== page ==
The preparation for a metal-ceramic crown requires significant tooth reduction to provide sufficient space for the restorative materials. To achieve better esthetics, the facial margin of an anterior restoration is often placed subgingivally, which increases the potential for periodontal disease. However, a supragingival margin can be used if significant cosmetic concerns do not prohibit it or if the restoration incorporates a porcelain labial margin (see Chapter 24).

Compared to an all-ceramic restoration, the metal-ceramic crown may have slightly inferior esthetics, but it can be used in higher-stress situations or on teeth that would not provide adequate support for an all-ceramic restoration.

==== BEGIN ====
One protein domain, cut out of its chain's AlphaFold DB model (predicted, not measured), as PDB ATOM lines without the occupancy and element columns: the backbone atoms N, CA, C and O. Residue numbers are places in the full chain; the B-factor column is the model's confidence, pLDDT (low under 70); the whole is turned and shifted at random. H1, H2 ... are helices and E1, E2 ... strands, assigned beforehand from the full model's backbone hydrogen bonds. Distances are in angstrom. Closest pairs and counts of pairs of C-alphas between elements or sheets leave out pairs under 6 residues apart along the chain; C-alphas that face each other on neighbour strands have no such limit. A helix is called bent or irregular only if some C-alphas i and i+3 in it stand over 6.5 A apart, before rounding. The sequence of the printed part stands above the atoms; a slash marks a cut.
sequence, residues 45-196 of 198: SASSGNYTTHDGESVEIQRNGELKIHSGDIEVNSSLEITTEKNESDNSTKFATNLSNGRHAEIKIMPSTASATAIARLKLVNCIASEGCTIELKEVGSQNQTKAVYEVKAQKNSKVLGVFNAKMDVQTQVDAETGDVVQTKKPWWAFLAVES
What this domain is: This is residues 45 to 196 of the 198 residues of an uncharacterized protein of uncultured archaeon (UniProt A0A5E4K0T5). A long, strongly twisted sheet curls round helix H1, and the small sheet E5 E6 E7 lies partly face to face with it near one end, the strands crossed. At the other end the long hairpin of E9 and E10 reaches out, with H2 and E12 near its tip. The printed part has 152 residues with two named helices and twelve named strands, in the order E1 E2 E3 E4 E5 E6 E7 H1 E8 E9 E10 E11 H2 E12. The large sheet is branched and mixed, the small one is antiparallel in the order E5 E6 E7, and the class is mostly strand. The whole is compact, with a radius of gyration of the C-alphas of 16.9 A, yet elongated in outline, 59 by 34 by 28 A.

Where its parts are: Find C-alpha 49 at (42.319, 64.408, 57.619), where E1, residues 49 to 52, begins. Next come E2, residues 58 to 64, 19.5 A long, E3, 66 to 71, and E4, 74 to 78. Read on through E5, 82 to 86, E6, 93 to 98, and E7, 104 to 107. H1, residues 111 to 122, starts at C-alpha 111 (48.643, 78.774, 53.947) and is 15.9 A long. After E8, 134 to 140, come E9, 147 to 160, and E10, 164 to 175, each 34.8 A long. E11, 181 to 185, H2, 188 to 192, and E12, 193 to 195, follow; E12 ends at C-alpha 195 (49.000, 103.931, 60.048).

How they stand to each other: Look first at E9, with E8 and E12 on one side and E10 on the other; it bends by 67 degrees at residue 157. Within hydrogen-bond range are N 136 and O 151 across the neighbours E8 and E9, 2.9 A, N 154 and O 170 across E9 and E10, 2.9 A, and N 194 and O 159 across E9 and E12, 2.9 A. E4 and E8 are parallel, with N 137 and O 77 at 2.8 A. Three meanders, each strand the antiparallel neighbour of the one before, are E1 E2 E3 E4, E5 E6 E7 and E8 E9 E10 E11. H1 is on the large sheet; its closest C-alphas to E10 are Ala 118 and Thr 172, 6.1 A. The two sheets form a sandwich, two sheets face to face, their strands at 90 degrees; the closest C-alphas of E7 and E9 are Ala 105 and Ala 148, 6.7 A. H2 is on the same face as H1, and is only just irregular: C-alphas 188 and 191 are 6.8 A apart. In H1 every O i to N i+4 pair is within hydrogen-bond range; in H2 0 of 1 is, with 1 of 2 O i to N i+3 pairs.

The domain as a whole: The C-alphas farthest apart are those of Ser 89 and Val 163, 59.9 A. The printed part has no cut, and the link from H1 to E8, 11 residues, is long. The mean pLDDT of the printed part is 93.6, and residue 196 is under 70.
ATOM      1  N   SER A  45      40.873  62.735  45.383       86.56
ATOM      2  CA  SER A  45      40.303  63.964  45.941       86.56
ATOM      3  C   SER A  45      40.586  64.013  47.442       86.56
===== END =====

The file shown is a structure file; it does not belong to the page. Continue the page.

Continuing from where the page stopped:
Because of the glasslike nature of the veneering material, a metal-ceramic crown is subject to brittle fracture (although such failure can usually be attributed to poor design or fabrication of the restoration). A frequent problem is the difficulty of accurate shade selection and of communicating it to the dental ceramist. This is often underestimated by the novice. Since many procedural steps are required for both metal casting and porcelain application, laboratory costs generally place the metal-ceramic restoration among the more expensive of dental procedures.

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